Landmark Juul, Altria Trial Builds on Gambit That Felled Opioids
A landmark trial kicking off next week will decide whether Juul and Altria Group, Inc.'s vaping products and marketing to young audiences violate a legal theory that’s driven multibillion-dollar settlements for opioid makers, distributors, and retailers.
Archegos Founder Loses Bid to Toss Billion-Dollar Fraud Charges
The founder of Archegos Capital Management lost his bid to dismiss an 11-count indictment over an alleged conspiracy to manipulate the market for seven publicly-traded securities.
Whitmer Signs Union-Backed ‘Right to Work’ Repeal in Michigan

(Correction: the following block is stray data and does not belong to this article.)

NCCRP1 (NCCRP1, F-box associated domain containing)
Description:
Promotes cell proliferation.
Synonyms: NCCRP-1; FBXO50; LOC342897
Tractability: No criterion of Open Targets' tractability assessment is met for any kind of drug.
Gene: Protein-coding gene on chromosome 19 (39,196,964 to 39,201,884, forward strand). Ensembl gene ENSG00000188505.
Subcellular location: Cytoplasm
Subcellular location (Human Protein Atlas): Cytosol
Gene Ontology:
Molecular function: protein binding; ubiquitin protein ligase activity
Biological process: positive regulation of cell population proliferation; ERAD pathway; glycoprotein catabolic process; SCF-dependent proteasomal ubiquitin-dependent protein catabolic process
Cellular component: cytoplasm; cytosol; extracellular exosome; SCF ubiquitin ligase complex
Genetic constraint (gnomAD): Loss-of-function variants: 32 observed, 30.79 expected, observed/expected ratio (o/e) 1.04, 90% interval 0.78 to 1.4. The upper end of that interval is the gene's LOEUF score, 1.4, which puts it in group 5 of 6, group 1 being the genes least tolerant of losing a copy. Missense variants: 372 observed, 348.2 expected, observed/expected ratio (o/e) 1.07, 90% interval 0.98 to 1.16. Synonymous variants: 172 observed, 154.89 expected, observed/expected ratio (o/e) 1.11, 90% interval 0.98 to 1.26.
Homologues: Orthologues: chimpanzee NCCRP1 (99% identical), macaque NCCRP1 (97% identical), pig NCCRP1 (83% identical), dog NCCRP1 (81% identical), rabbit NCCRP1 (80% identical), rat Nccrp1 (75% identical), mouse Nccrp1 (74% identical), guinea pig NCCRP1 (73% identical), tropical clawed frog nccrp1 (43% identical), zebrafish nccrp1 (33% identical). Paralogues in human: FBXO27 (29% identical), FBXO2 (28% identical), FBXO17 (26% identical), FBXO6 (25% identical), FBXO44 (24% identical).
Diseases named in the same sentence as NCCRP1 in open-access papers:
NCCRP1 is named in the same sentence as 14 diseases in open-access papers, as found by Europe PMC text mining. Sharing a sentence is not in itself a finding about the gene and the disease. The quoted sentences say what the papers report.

Michigan became the first state in decades to repeal its “right to work” law, which prevented labor contracts from requiring covered workers to join a union or pay dues, under legislation Gov. Gretchen Whitmer (D) signed into law.
Deutsche Bank Fails to Knock Out Ponzi Scheme Aid Lawsuit
Border’s Harsh Realities Defy Rhetoric in Gridlocked Washington
HIDALGO COUNTY, Texas — The worlds of Washington and the border are colliding more these days, as lawmakers demand answers on record migrant encounters during much of President Joe Biden’s term.
California Dioceses Consider Bankruptcy Amid Sex Abuse Claims
Several California Catholic dioceses are considering bankruptcy to deal with their liabilities, facing a years-long reckoning with an avalanche of child sexual abuse lawsuits.